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May 11, 2007
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Volume 35
Issue 19
 
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The pink triangle comes alive at holocaust remembrance concert
The pink triangle comes alive at holocaust remembrance concert
Music of Remembrance, founded in 1998 by Seattleite Mina Miller, is "dedicated to the preservation, understanding and performance of music related to the Holocaust." From its beginning, Miller has wanted to find a way to recognize in its musical presentations the stories of how homosexuals suffered during and after this disaster. Three years ago, she found a way when openly Gay composer Jake Heggie (operas 'The End of the Affair' and 'Dead Man Walking') agreed to take on this daunting project.

Before I go on to critique the resulting 'For a Look or a Touch,' allow me to ask you a question: Have you ever been to a concert where the artists almost embarrassed you with their intensity? Where "blew you away" or "knocked you out" didn't quite express how totally engaged you became with the performers? Well, that's what we experienced nearly all evening at this May 7th concert at the Illsley Ball Nordstrom Recital Hall at Benaroya Hall. Music of Remembrance managed to get artists of such excellence that ordinary concerts seem tame in comparison.

'Shema' by Simon Sargon (b. 1938 in Bombay) began the program with five dramatic songs set to poems by Primo Levi, who was liberated from Auschwitz and later committed suicide in 1987. A group of instrumentalists (piano, flute, clarinet, and cello) accompanied soprano Maureen McKay. If this was the least intense experience of the evening, perhaps the lack of supratitles or sufficient light with which to read the translations was to blame. (Ms. McKay's Italian could also use some help.) But the music was matched by the excellence of the performers. Maureen McKay sang with expressive phrasing and effective dynamics, showing an especially attractive voice when singing softly.

"Audaciously original" composer Erwin Schulhoff (born 1894, Prague; died 1942 at Wulzburg concentration camp) would have loved the outrageously dramatic and joyous performance given his 'Duo' by violinist Mikhail Shmidt and cellist Amos Yang. These brave performers attacked the extreme virtuosity of this work with an energy that made each difficulty a cause for celebration. Schulhoff wrote, "&in my consciousness I am incredibly earthly, even bestial&" His music was banned by the Nazis as "degenerate" and is only recently being re-discovered. This performance of 'Duo' made me hunger for more!

No less marvelous was 'Lullaby and Doina' by Osvaldo Golijov (b. 1960, Argentina). The ensemble consisted of flute, clarinet, violin, viola, cello, and double bass. Derived from his music for Sally Potter's film 'The Man Who Cried,' this work is about a love between a Jewish woman and a Gypsy, a love forbidden of course by the Nazis. Gypsies were also hauled off to camps and murdered. In the wondrous textures we heard here, I was startled to hear one of the most beautiful themes from a tenor aria in Bizet's 'Pearl Fishers'!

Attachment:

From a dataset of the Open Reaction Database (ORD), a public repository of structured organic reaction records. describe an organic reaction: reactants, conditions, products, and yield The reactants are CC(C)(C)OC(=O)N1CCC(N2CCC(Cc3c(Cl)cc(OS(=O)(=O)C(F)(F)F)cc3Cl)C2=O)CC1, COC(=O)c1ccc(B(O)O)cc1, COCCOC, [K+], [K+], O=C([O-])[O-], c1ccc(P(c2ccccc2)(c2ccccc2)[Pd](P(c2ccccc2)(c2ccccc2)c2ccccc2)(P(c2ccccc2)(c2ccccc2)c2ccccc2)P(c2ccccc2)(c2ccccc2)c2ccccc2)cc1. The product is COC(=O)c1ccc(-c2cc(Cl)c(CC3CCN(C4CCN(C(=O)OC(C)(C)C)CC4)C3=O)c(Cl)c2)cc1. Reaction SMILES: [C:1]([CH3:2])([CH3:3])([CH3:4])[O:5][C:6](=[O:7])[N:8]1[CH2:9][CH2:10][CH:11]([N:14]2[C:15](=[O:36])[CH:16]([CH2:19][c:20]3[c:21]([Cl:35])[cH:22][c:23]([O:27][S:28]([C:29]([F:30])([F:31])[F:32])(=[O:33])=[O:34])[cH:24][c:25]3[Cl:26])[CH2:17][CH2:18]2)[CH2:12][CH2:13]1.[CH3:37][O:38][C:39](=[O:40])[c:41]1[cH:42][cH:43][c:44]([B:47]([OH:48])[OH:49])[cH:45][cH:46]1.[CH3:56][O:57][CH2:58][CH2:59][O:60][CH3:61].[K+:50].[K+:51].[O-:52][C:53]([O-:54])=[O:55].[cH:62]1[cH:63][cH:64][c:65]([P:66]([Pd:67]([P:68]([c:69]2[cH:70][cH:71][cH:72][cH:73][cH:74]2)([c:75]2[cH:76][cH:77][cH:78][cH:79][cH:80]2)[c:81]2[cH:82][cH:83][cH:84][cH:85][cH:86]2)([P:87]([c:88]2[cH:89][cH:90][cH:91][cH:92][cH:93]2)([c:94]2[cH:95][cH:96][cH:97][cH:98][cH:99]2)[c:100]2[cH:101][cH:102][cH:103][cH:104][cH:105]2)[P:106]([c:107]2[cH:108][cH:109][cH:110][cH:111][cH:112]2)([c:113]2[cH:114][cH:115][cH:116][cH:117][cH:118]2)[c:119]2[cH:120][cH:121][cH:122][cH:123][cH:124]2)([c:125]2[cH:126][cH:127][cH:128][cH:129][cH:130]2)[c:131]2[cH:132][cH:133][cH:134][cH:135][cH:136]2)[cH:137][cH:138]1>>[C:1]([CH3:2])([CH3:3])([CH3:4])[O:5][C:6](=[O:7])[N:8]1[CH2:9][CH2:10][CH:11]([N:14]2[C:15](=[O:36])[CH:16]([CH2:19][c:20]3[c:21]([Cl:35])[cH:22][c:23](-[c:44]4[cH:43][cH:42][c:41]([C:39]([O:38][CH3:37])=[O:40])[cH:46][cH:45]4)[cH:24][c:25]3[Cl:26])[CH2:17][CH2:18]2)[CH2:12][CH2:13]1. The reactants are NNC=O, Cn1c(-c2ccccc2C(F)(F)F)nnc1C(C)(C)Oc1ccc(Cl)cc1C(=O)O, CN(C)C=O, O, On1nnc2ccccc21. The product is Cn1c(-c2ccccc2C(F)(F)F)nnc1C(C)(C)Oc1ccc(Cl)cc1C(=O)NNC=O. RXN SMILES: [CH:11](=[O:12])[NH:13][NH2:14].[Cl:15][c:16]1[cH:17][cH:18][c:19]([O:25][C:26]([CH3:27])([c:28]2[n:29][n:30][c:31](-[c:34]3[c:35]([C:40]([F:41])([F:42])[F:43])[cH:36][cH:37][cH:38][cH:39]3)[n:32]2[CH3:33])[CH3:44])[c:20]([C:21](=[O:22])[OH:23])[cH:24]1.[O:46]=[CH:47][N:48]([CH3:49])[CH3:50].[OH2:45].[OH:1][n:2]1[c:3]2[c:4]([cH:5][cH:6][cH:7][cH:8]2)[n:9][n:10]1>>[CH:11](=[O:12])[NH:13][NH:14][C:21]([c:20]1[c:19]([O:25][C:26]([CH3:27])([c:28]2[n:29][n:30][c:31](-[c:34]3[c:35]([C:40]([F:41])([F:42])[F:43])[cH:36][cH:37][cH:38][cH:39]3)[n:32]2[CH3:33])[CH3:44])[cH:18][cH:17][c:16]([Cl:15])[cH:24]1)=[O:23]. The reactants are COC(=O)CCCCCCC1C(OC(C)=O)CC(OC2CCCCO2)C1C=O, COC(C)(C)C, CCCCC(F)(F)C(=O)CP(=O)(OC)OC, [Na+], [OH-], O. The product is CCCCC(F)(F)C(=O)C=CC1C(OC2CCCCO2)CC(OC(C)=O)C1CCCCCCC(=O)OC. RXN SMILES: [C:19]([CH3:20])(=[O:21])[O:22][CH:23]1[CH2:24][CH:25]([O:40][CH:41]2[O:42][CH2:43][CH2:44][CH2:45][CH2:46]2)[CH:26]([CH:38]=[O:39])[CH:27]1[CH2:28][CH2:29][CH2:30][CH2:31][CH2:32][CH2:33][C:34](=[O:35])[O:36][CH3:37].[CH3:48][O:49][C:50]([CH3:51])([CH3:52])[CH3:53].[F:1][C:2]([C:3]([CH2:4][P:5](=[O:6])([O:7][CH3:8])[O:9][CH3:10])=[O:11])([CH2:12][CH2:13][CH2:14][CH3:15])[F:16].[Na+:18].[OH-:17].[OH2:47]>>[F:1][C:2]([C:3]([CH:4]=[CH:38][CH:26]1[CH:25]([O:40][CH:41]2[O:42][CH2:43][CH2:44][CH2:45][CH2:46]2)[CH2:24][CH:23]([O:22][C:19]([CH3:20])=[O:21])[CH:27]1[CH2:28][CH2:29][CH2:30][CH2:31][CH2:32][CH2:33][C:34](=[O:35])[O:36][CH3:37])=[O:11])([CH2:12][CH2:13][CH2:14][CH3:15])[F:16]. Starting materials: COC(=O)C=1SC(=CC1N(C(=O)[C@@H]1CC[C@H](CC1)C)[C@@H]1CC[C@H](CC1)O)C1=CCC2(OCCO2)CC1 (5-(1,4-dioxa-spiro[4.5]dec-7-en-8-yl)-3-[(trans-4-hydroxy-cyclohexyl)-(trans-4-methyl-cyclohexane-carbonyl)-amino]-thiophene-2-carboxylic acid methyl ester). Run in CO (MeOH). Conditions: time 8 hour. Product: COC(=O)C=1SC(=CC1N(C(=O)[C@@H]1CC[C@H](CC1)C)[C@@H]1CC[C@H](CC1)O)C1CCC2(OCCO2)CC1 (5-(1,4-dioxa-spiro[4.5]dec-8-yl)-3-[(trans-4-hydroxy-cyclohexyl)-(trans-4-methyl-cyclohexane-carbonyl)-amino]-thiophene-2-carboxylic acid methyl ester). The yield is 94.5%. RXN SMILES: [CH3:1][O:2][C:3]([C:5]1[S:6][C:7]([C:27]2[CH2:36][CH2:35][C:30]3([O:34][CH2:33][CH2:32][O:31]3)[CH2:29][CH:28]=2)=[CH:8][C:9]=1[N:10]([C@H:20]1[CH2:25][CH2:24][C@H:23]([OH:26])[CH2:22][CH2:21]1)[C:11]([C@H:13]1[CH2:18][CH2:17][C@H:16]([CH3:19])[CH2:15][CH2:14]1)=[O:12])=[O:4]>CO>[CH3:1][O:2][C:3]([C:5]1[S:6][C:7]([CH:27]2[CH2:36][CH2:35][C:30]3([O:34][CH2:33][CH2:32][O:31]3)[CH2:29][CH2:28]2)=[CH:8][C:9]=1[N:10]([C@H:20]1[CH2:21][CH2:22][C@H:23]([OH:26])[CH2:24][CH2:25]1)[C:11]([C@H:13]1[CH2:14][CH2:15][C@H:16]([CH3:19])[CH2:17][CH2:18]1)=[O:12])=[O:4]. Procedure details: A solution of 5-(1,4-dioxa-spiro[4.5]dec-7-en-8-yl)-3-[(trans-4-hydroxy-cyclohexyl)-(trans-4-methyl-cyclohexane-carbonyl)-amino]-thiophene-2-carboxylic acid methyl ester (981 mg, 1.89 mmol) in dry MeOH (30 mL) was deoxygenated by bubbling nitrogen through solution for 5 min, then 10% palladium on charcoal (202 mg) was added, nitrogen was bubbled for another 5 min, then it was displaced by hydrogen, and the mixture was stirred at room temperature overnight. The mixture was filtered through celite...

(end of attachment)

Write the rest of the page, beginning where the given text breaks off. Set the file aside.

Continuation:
Jake Heggie's and librettist Gene Scheer's 'For a Look or a Touch' carried the intensity to new heights after intermission. (A look or a touch by two men was all it took to get arrested by the Nazis.) The interview with Heggie and Scheer before the show gave great insight into how the work came into fruition.

It's basically a true story of two 19-year-olds who were torn apart when Manfred Lewin was taken away and murdered with his entire family at a camp. His lover, Gad Beck, who is still living, is shown as an octogenarian who has struggled to forget the pain of those days. Julian Patrick, in a speaking part, made me cry as he acted by part of Beck, as he is visited by the beautiful ghost of the still-nineteen Manfred. Young hunk, baritone Morgan Smith (Don Giovanni recently at Seattle Opera) sang with melting beauty as he begged Beck to remember their joy and profound love. Heggie included elements of jazz and swing to evoke the Gay freedoms of pre-Nazi Berlin.

The senior Julian Patrick and dazzling youth of Morgan Smith (not to mention his consummate talent as a singing actor) were perfect for this story of how Beck came at last to embrace his memories. Librettist Scheer and Heggie succeeded utterly in using Manfred Lewin's journal, along with elements from the great documentary film 'Paragraph 175' (narrated by Rupert Everett), to make a dramatically gripping narrative that I'll never forget.

Music of Remembrance is hoping to tour this work next year and hopes to see it also performed all over.

Reviewer Rod Parke can be reached at rmp62@columbia.edu.

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